Today every youngster wants to become an entrepreneur. They all have big ideas to turn into reality. But do these ‘Big Ideas’ really survive the cold light of day? How many ideas become actual products and services run by companies who show sustainable scale and growth? Failure is considered a bitter pill in an achievement-crazy country like India. And so the question of failing stops bright young minds from realising their full potential in a new and brave world – that of startups.
With solid government support, and investor confidence, and accelerators and incubators in every major town and city, the startup ecosystem of India is mushrooming. One blink, and one will miss 10 new startups that have sprung up! But the thing that needs to be noted is, the speed at which a startup is mushrooming is lesser than the speed at which it is failing.
As per a report by Nasscom released in October 2015, three to four startups were being born every day in India. As far as funding is concerned, in the past few months, it is observed that on an average – three startups were funded daily, taking the total amount of funding to $3.5 Bn. This amount was spread over 720 deals in the first eight months of 2016.
Despite receiving funding and investor support, there are startups whose unit economics, big idea, and business model fail and they decided to shut their doors. They could not fight against market conditions and hungry competitors. Market saturation is the major reason behind shutting down of these startups. Also, a lot of startups did not hit the right numbers (market share, sustainable revenue models, etc.) to raise the next round (mostly pre-series A and Series A) of funds which led to their early demise.
As part of our year in review series, we, at Inc42, have listed the top shutdowns of 2016.
Founder: VSS Mani
Funding: Till date Astro Holdings has invested $119 Mn (INR 800 Cr).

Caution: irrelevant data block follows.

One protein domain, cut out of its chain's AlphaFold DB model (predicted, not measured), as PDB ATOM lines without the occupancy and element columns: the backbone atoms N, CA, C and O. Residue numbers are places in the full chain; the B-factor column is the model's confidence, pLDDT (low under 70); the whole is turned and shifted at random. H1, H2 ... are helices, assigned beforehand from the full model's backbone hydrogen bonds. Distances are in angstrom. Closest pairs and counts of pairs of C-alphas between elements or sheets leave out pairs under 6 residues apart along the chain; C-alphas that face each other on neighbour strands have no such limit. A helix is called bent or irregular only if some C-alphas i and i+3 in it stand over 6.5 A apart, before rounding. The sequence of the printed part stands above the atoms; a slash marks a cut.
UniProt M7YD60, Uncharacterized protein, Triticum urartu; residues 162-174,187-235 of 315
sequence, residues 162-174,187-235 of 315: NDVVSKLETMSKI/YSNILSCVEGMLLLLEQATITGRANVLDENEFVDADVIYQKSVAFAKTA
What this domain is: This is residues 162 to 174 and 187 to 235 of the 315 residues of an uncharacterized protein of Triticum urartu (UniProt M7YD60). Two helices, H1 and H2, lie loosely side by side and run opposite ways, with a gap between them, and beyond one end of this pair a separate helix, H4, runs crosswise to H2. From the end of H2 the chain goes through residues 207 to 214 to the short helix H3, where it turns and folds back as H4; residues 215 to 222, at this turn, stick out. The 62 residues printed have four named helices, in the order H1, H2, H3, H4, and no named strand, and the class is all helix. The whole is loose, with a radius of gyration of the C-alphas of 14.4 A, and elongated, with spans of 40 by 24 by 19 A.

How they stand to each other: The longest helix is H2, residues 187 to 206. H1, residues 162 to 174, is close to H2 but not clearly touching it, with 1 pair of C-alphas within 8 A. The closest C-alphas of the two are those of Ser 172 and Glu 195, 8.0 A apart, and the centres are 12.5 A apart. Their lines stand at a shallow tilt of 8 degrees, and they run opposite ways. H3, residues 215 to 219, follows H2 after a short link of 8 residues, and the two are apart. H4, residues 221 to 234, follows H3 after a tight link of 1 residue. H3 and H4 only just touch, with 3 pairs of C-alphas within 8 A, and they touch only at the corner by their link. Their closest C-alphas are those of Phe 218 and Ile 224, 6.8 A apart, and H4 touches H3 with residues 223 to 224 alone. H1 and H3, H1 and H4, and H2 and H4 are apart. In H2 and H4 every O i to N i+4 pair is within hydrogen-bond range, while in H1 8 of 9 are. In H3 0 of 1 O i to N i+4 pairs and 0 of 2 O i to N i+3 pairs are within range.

Shut Down: August 2016
AskMe, an online classified website announced the shutdown of its operations in August 2016, because of cash crunch, as the majority of investors exited and it laid off its remaining employees. This step was taken after the alleged unplanned exit of Astro Holdings, its principal investor.
The company, in a recent letter written to the Ministry of Corporate Affairs and Registrar of Companies, has now asked the government to ensure that Astro does not exit the country without meeting its liabilities and commitments.
Recently, it saw resignations from more than 650 employees who were in the annual salary bracket of INR 2.5 Lakhs-INR 6 Lakhs.
The shutdown has left more than 4,000 employees, vendors, and other creditors at AskMe and the investor, in a state of panic.
Funding: Series A funding led by SAIF Partners and Sequoia Capital ($10 Mn + $1.2 Mn); Series B funding led by the Indian ecommerce company Snapdeal ($36 Mn); Series B funding led by InnoVen Capital ($4 Mn). Total funding of $51.2 Mn in four rounds.
Shut down: April 2016
On-demand grocery delivery startup, PepperTap began its case of pivoting and shutting down with a roll-back of its consumer-centric grocery app. The company then pivoted to a full stack ecommerce logistics company. Earlier, in February, it had shut down business in larger cities such as Ahmedabad, Chandigarh, Mumbai, Kolkata, Chennai, and Jaipur. Before that, in September 2015, it had rolled back operations in Agra and Meerut due to non-acceptance of the concept in those markets.
In December 2015, Peppertap’s order share per day was about 20,000 which reduced to less than 1.000 orders since April 2016.